IR Folks from Times Past

IR Folks from Times Past

Monday, March 11, 2013

Golden Rules

What you do not want others to do to you, do not do to others. Confucius, Doctrine of the Mean, XIII, c. 500 B.C.

What thou thyself hatest, do to no man. Tobit IV, 14 c. 180 B.C.

This is the sum of all true righteousness: deal with others as though wouldst thyself be dealt by. Do nothing to thy neighbor which though wouldst not have him do to thee hereafter. The Mahabharata, c. 150 B.C.

All things whatsoever ye would that men should do to you, do ye even so to them: for this is the law and the prophets. Matthew VII, 12, c.75

Aheb li akheek ma tuhibu li nafsik'. This can be translated as "Wish for your brother, what you wish for yourself" or "Love your brother as you love yourself". Sayings of Muhammad (Wikipedia)

Whatsoever you require that others should do to you, that do ye to them. Thomas Hobbes, Leviathan, I, 1651

My duty towards my neighbor is to love him as myself, and to do all men as I would they should do unto me. The Book of Common Prayer, 1662

Desire nothing for yourself which you do not desire for others. Baruch Spinoza, Ethics, 1677

Should that most unshaken rule of morality, and foundation of all social virtue, “that one should do as he would be done unto,” be proposed to one who never heard of it before, but yet is of capacity to understand its meaning, might he not without any absurdity ask a reason why.” John Locke, Essay Concerning Human Understanding, 1690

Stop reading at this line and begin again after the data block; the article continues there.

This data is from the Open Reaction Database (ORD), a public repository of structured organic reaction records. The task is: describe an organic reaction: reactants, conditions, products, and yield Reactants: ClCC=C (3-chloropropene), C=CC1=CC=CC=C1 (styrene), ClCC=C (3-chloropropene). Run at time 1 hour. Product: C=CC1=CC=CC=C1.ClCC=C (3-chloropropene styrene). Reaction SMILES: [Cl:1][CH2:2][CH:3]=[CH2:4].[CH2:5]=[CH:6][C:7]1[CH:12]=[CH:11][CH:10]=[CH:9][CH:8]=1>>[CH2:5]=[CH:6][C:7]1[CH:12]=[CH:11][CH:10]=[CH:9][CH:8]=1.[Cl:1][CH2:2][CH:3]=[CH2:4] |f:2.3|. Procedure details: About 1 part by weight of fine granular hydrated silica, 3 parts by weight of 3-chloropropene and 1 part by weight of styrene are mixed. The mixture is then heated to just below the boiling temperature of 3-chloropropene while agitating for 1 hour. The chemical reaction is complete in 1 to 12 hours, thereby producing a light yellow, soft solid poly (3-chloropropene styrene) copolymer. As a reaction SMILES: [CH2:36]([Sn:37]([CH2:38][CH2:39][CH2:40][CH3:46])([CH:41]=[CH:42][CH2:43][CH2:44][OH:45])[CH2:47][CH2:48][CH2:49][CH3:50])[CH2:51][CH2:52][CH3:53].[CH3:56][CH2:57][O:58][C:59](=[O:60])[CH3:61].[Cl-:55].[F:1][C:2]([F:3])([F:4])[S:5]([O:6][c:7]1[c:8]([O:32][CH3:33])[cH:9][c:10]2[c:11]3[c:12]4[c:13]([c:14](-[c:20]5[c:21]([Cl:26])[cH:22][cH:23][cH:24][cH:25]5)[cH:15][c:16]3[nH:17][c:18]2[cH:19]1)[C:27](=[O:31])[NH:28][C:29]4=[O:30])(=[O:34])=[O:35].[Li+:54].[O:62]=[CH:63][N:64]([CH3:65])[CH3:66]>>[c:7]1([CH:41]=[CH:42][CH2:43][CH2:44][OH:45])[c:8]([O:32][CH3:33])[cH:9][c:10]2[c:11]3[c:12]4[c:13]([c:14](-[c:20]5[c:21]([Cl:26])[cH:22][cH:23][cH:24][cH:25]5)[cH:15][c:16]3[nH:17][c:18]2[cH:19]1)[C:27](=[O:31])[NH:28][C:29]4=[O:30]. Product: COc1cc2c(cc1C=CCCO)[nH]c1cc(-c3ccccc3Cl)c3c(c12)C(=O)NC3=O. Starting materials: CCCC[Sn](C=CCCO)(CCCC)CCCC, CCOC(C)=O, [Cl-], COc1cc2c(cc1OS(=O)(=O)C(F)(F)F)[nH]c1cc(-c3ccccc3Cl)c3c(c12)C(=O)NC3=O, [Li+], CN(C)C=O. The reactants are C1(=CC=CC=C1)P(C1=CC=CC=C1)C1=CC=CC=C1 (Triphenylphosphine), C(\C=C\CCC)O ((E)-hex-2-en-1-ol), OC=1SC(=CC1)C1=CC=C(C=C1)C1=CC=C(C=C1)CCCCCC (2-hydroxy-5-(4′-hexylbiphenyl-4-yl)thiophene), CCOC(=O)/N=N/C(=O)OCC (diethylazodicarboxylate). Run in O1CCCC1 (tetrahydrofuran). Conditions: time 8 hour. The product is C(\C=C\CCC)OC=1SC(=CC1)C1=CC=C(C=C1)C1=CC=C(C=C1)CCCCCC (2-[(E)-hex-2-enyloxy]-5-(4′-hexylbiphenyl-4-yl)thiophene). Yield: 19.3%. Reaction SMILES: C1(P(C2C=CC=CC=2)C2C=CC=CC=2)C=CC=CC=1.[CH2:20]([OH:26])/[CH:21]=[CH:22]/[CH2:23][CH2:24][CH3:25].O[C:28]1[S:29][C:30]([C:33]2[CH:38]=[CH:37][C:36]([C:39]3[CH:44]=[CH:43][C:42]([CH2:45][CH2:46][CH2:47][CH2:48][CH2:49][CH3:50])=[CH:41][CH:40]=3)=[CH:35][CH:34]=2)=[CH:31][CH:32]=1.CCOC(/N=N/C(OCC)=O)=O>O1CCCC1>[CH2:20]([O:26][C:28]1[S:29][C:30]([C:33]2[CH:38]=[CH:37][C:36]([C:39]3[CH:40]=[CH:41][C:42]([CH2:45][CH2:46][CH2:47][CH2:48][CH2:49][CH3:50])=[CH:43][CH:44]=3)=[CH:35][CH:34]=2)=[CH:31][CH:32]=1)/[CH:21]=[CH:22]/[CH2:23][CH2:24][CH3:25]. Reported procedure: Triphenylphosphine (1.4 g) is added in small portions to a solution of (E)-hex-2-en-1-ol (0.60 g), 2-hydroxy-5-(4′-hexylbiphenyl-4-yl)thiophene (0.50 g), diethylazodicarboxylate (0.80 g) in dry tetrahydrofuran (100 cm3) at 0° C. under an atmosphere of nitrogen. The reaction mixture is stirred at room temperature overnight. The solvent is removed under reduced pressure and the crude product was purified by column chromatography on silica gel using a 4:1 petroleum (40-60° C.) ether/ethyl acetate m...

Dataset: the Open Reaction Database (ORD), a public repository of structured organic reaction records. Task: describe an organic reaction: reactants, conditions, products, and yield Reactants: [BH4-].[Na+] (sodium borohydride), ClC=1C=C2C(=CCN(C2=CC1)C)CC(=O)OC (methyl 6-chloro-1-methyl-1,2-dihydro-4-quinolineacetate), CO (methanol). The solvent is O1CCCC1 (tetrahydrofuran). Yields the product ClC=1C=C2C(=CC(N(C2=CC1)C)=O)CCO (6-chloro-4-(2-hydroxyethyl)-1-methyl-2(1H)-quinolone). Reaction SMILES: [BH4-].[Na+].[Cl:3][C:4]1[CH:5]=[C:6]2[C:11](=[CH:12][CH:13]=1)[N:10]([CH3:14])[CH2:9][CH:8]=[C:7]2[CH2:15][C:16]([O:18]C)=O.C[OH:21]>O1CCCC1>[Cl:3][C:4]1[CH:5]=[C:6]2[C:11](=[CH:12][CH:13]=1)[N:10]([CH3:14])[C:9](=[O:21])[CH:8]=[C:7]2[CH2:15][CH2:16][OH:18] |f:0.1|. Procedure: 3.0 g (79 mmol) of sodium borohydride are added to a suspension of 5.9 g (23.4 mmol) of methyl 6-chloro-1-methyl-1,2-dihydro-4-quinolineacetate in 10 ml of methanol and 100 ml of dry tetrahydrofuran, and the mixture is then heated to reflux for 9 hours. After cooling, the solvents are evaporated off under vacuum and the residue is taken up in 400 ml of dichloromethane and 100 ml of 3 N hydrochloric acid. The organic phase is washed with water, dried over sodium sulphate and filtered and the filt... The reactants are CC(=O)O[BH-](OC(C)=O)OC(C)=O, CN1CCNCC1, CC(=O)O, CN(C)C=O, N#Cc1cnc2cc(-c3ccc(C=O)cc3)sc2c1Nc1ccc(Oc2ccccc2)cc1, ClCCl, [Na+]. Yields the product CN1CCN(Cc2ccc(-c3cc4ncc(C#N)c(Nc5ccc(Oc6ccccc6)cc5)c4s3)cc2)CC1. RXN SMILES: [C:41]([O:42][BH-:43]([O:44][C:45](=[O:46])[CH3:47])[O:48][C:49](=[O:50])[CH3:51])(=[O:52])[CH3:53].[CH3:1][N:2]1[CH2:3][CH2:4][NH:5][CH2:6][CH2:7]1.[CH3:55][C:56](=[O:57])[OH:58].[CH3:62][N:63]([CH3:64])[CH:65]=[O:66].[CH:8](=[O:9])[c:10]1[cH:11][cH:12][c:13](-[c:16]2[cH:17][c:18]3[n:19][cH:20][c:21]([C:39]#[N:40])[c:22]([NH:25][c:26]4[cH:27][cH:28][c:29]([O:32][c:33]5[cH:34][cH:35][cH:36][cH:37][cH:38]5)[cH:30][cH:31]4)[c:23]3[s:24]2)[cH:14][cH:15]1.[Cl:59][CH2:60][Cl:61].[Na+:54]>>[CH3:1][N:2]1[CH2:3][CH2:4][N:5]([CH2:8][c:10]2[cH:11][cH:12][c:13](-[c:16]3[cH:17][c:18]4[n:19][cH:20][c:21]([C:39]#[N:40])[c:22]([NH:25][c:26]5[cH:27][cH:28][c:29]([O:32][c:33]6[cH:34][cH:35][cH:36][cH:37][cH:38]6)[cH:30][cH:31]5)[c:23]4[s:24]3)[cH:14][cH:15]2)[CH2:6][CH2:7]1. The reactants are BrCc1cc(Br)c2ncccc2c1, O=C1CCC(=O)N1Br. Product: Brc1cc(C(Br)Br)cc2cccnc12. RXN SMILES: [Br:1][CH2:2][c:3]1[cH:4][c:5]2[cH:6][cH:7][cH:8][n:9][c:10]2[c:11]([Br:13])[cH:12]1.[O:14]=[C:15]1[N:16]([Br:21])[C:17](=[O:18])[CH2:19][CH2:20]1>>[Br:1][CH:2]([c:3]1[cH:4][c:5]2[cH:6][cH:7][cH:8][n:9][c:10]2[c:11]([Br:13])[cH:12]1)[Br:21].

To do as you would be done by, is the plain, sure, and undisputed rule of morality and justice. Lord Chesterfield, Letter to his son, Ot 16, 1747.

I must always act in such a way that I can at the same time will that the maxim by which I act should become a universal law. Immanuel Kant, Grundlegung zur Metaphysik der Sitten, 1785

To do as one would be done by, and to love one’s neighbor as one’s self, constitute the ideal perfection of utilitarian morality. J.S. Mill, Utilitarianism, 1863
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Source: Mencken, Dictionary of Quotations; Wikipedia